What Are Some Potential Defenses Used In These Cases?
There is no way you could ever tell. There are millions of defenses in a battery type situation, say it’s an aggravated battery with a gun, with or without the justifiable use of force. Let’s say somebody’s coming at you with an axe and they’re screaming they’re going to split your head open and kill you and you happen to have a gun in your waistband because you got a concealed carry and you pull out your gun and you shoot and kill the person. That could very well still be a justifiable use of force. You have a right to defend yourself and you can use deadly force when the person that you’re in fear is you have a reasonable fear that you’re in imminent danger of great bodily harm or death. If somebody’s coming at you with three cotton candies on the end of a piece of cardboard and says, “I’m going to kill you”, you can’t pull out your gun and blow their head off.
It has to be objectively reasonable, under those circumstances, that you had a reasonable belief that you’re about to receive imminent death or great bodily harm before you can be justified in using deadly force to protect yourself. The same thing with someone’s coming at you with a knife, you don’t have to wait for them to start slicing you up. If they’re coming at you and they’re getting closer and they’re about to slice you, you’ve got a right to defend yourself with an equal amount of force. So, what’s usually looked at is if it’s done on an equal basis. Let’s say you’re coming up and you’re going to punch me and you’re getting close, you don’t have to sit there and take that first shot and turn the other cheek, you’re allowed to use the same force that they’re using on you.
Just because you come up to me and take the swing and miss, and I decide to punch you, that doesn’t mean once I knock you down, I can hit you 30 times because you threw the first punch. That doesn’t open the floodgates, it has to be reasonable. So, you can’t overdo it just to retaliate. You can use the reasonable amount and that’s determined by the judge or a jury what’s reasonable in defending yourself. You are also allowed to defend somebody else. So, let’s say I see some really big 250-pound girl is mad at you and she’s about to clock you pretty hard with the fist as she’s been screaming that’s what she’s going to do to you, I don’t have to wait for her to punch you if it looks reasonable to everybody else that she’s just winding up to give you the knockout blow. I can step in-between and I can hit her before she hits you, but you have to be very careful with this but you can hit somebody else can stick in your place and use the same amount of force that you could have used.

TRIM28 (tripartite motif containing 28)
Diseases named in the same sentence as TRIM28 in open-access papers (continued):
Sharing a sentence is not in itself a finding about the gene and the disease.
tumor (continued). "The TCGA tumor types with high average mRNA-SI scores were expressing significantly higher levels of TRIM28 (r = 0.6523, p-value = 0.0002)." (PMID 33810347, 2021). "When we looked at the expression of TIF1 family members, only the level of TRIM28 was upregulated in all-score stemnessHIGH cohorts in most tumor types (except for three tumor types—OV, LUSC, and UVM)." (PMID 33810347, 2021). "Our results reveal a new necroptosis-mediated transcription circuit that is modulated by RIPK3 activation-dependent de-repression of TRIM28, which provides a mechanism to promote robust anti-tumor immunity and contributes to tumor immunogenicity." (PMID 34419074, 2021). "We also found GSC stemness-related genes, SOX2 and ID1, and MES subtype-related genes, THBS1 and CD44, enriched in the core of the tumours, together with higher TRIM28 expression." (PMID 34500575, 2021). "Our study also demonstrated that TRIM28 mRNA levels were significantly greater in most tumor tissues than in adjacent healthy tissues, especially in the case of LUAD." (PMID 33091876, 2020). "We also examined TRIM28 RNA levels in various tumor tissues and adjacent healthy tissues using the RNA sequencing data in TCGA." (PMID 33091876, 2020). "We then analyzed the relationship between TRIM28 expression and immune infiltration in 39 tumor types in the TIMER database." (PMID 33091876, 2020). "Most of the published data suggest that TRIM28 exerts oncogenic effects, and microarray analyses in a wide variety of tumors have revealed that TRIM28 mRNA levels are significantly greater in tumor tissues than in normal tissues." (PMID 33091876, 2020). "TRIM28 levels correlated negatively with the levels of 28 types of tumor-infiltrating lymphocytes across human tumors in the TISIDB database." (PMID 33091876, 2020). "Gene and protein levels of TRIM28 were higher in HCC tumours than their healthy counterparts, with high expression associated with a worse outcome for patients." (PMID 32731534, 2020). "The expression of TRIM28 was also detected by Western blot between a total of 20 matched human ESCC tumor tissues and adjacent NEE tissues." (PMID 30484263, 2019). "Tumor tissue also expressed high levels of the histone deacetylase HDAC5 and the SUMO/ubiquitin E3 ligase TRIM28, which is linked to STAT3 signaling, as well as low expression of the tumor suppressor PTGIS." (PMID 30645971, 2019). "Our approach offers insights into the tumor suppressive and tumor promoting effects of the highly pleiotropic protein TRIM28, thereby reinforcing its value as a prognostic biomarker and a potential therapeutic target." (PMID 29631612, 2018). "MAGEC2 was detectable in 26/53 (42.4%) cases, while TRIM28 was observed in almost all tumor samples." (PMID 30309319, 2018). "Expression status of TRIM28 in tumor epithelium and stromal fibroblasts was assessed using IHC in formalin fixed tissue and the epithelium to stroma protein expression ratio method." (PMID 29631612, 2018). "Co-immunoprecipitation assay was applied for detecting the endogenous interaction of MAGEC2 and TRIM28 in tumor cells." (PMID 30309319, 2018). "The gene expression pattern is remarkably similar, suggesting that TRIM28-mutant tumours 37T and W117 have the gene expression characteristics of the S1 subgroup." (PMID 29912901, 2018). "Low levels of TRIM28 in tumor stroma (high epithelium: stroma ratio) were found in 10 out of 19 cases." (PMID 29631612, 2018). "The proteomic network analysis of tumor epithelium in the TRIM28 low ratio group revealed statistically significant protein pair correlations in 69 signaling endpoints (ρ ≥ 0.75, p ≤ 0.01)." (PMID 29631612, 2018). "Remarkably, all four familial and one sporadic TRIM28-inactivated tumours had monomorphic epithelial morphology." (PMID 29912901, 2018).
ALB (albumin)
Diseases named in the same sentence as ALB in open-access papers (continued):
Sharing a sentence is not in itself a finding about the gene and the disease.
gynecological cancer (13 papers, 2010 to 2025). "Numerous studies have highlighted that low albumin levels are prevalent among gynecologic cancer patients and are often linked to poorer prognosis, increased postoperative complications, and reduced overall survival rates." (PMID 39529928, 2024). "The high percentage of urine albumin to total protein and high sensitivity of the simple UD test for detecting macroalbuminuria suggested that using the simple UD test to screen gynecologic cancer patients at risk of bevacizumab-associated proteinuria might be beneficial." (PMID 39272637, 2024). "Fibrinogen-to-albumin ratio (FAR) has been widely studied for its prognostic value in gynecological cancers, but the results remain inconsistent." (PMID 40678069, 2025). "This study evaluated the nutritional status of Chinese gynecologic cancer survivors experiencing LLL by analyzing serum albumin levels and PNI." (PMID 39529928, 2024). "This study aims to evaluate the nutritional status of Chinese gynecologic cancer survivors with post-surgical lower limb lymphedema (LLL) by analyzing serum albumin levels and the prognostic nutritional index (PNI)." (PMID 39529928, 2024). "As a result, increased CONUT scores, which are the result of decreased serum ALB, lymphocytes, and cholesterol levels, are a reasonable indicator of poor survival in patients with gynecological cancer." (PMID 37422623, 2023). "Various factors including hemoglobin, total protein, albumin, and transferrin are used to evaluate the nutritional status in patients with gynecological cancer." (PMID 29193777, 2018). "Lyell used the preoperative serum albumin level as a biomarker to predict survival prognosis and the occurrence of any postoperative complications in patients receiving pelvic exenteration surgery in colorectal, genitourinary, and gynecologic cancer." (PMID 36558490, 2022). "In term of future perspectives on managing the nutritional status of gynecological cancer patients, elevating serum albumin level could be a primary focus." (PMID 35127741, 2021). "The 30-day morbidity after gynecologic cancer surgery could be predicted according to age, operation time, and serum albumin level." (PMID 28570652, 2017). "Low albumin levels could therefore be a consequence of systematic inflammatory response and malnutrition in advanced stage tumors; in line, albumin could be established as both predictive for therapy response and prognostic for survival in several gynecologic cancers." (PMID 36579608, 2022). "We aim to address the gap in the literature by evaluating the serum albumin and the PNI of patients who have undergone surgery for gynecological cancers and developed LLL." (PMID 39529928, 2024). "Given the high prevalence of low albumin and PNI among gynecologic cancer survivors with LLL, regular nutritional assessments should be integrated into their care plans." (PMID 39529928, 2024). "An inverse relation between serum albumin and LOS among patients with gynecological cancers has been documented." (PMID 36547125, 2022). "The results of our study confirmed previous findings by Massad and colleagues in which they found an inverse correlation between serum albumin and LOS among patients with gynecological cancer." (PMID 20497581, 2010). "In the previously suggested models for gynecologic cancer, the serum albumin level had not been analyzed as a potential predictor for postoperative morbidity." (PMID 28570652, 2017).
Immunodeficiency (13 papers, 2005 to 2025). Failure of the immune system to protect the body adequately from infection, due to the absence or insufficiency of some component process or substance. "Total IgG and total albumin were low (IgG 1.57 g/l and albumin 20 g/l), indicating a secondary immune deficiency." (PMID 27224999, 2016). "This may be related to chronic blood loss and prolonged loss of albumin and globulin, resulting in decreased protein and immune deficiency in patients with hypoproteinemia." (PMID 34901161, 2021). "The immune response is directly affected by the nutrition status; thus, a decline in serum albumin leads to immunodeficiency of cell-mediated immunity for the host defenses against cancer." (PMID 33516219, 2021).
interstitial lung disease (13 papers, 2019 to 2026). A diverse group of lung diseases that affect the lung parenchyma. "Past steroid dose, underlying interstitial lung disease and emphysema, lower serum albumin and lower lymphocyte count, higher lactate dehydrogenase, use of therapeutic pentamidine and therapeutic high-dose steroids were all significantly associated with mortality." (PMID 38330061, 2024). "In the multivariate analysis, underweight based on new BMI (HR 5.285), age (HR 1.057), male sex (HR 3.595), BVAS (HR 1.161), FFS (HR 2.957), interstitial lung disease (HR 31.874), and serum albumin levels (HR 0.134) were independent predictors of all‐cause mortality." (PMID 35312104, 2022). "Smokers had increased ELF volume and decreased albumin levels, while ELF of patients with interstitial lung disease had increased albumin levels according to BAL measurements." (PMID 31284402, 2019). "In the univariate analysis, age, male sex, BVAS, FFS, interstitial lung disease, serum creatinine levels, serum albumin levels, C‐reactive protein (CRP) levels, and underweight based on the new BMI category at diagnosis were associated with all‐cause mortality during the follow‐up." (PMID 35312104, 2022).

But you better make sure that a judge or a jury is going to agree, “Yes, you had a reasonable amount to do that” because you can’t just say, “Oh, someone’s coming over and I decided to punch the crap out of because it looked like they had a lot of hatred in their eyes”. It’s not like that. There has to be something reasonable that you can see that you’re responding in kind and you can step forward for your friend who may not be able to defend themselves. I had a client who was getting me a lot of fun at Drinking October Fest and he was one of the cooks there and two guys were really drunk and really starting to pick on him. One of them just real back like he’s going to give him a knockout blow and my friend who was sober stood in and took one shot, hit the other guy, hit him right in the face, he broke his eye socket and it was an aggravated battery.